Monday, 07 April 2008

Cat Island :Tomatoes and Haitians


The marine nomads enjoying a well deserved swim at Hawk's Nest
The rest of the day was spent driving up to the northern end of the island and a swim at the tip of the island. After trying to find a place to eat, we were lucky in our fourth attempt and we enjoyed a late lunch in Arthur’s town at Hot Spot, a local joint full of colourful Cat Islanders with a quite share of their life stories. We found out that Sidney Poitier comes from this island. In times before the borders between countries were tightened, Cat Islanders would sail down to Haiti to find brides (so goes the story anyway). And the tomatoes we ate there! Delicious. As we walked doen the hill from the heritage we spotted some boxed along the road full of sun ripened tomatoes. The woman who walked out of her field to sell them was so very pleased that we left with more tomatoes than we needed.
The straw shop run by Mama Irene carried all sorts of goodies made of, you guessed right. Straw. Mads got himself a very durable panama hat which he still has up to this day (april). He is very grateful for a hat that can withstand the marine environment; it has survived a teething baby, submersions in sea water and being stepped on.
We sailed a few miles south to Hawk’s Nest area after being duly warned about the wild life in the area. The mangroves had their fair share of no-see-ums and mosquitos but we were clever enough to stay on the windy side to enjoy peaceful nights. Hawk’s Nest as a marina, a resort and a private airstrip where those rich enough to own or hire private planes regularly fly in for a spot of fishing for the weekend. I can imagine the conversation back at the club in New York (and I mean a real club not the one where you bob your head hoping the DJ will soon play something you like):
Charles: So Harold, what did you do last weekend?
Harold: Oh I flew down to the Bahamas for some fishing. And I caught a gigantic Wahoo, I almost could not reel it in. I think I won the fishing tournament for the weekend, my catch was a good 60kg. I returned with the boys in time for Sunday dinner at Martin’s.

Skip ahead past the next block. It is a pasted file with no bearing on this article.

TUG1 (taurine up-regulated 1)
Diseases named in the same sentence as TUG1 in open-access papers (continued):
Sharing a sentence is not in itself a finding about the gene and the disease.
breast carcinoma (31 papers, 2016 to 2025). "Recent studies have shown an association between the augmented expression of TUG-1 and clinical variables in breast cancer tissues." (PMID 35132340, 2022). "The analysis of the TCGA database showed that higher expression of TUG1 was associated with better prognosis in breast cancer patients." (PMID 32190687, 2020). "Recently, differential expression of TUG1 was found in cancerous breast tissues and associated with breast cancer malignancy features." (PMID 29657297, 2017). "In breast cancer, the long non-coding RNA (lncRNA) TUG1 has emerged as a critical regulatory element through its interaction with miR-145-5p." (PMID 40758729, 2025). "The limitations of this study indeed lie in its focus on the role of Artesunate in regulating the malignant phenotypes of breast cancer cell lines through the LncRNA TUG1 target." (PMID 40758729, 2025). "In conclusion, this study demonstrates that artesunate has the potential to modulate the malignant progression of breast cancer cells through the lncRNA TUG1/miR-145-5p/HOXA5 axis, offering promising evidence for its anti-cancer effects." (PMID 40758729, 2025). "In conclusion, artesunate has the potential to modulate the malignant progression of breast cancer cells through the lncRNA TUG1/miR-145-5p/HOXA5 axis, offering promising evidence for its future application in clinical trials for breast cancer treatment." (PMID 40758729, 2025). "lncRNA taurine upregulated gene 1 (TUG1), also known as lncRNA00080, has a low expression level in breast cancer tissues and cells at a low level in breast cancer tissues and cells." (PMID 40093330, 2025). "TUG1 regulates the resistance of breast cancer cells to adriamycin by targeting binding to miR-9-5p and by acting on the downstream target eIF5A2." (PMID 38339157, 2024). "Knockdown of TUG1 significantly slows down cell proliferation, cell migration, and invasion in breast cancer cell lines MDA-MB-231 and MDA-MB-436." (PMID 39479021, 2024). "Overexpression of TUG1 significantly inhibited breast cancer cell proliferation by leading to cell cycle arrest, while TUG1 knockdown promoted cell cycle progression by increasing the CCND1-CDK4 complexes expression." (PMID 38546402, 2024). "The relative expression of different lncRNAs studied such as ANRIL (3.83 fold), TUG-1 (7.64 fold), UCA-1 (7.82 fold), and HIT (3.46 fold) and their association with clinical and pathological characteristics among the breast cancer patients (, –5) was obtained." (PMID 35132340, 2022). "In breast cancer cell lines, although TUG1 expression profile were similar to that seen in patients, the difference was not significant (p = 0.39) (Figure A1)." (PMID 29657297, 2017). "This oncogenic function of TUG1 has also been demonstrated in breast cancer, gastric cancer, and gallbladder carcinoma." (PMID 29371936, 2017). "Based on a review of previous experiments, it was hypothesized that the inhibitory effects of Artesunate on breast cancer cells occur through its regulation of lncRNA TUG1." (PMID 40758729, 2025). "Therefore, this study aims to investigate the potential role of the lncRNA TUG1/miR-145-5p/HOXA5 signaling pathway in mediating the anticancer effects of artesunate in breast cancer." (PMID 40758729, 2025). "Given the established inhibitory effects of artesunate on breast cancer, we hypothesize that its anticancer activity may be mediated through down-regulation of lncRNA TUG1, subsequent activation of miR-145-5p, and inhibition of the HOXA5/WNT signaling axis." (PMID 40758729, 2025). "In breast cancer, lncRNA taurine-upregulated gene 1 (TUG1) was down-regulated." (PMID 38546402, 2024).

Charles: That settles it then. I will have to fly my plane down next week as well, we can’t have you running around with such an ego. I promise you that I will catch a bigger one next time and I will not even use two days on it. By the way, how is the landing strip there? The madam does not like a bumpy landing…etc etc.


The great thing with the people at the resort was their friendliness, I mean they did not know who we were and yet we could just serve ourselves at the bar and use the internet. Now that is hospitality. We did not even have to put airs, trying to act like we were guests, as yachtspeople, it is almost de rigeur to have to resort to acting like part of the furniture to get a fresh water swim. It does help though with an island that does not have many visiting boats (no yacht fatigue yet). As all TV deprived children, Afika was extremely happy to find that the channel was changed to her advantage. After a few hours in the pool, she had a pre-dinner feast on cartoons and played with little Jessie.